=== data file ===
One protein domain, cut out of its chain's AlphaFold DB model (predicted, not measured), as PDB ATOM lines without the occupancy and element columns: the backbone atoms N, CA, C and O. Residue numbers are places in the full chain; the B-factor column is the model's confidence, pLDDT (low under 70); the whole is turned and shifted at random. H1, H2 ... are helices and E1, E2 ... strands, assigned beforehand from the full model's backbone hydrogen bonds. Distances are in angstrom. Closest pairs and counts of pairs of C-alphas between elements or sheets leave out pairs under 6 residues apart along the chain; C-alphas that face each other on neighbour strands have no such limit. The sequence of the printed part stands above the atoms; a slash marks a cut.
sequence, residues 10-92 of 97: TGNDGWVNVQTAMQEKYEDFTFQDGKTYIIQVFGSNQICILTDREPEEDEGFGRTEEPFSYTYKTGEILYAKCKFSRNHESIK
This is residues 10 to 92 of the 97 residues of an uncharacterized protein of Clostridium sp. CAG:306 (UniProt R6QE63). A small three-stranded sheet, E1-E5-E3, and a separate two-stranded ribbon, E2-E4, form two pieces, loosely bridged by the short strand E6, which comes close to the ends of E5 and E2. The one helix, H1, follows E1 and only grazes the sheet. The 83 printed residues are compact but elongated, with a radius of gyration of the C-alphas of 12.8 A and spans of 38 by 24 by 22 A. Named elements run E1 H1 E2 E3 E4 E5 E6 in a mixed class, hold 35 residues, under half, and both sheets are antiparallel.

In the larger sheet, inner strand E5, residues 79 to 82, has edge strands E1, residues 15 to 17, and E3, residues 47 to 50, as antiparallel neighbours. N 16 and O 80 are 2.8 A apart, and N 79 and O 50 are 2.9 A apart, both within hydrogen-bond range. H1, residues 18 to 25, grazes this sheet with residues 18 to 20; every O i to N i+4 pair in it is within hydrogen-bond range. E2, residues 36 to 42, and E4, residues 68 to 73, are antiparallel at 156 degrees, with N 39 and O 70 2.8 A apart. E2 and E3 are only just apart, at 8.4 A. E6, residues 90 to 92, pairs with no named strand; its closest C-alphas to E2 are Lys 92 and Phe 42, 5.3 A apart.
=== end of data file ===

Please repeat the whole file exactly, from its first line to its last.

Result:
One protein domain, cut out of its chain's AlphaFold DB model (predicted, not measured), as PDB ATOM lines without the occupancy and element columns: the backbone atoms N, CA, C and O. Residue numbers are places in the full chain; the B-factor column is the model's confidence, pLDDT (low under 70); the whole is turned and shifted at random. H1, H2 ... are helices and E1, E2 ... strands, assigned beforehand from the full model's backbone hydrogen bonds. Distances are in angstrom. Closest pairs and counts of pairs of C-alphas between elements or sheets leave out pairs under 6 residues apart along the chain; C-alphas that face each other on neighbour strands have no such limit. The sequence of the printed part stands above the atoms; a slash marks a cut.
sequence, residues 10-92 of 97: TGNDGWVNVQTAMQEKYEDFTFQDGKTYIIQVFGSNQICILTDREPEEDEGFGRTEEPFSYTYKTGEILYAKCKFSRNHESIK
This is residues 10 to 92 of the 97 residues of an uncharacterized protein of Clostridium sp. CAG:306 (UniProt R6QE63). A small three-stranded sheet, E1-E5-E3, and a separate two-stranded ribbon, E2-E4, form two pieces, loosely bridged by the short strand E6, which comes close to the ends of E5 and E2. The one helix, H1, follows E1 and only grazes the sheet. The 83 printed residues are compact but elongated, with a radius of gyration of the C-alphas of 12.8 A and spans of 38 by 24 by 22 A. Named elements run E1 H1 E2 E3 E4 E5 E6 in a mixed class, hold 35 residues, under half, and both sheets are antiparallel.

In the larger sheet, inner strand E5, residues 79 to 82, has edge strands E1, residues 15 to 17, and E3, residues 47 to 50, as antiparallel neighbours. N 16 and O 80 are 2.8 A apart, and N 79 and O 50 are 2.9 A apart, both within hydrogen-bond range. H1, residues 18 to 25, grazes this sheet with residues 18 to 20; every O i to N i+4 pair in it is within hydrogen-bond range. E2, residues 36 to 42, and E4, residues 68 to 73, are antiparallel at 156 degrees, with N 39 and O 70 2.8 A apart. E2 and E3 are only just apart, at 8.4 A. E6, residues 90 to 92, pairs with no named strand; its closest C-alphas to E2 are Lys 92 and Phe 42, 5.3 A apart.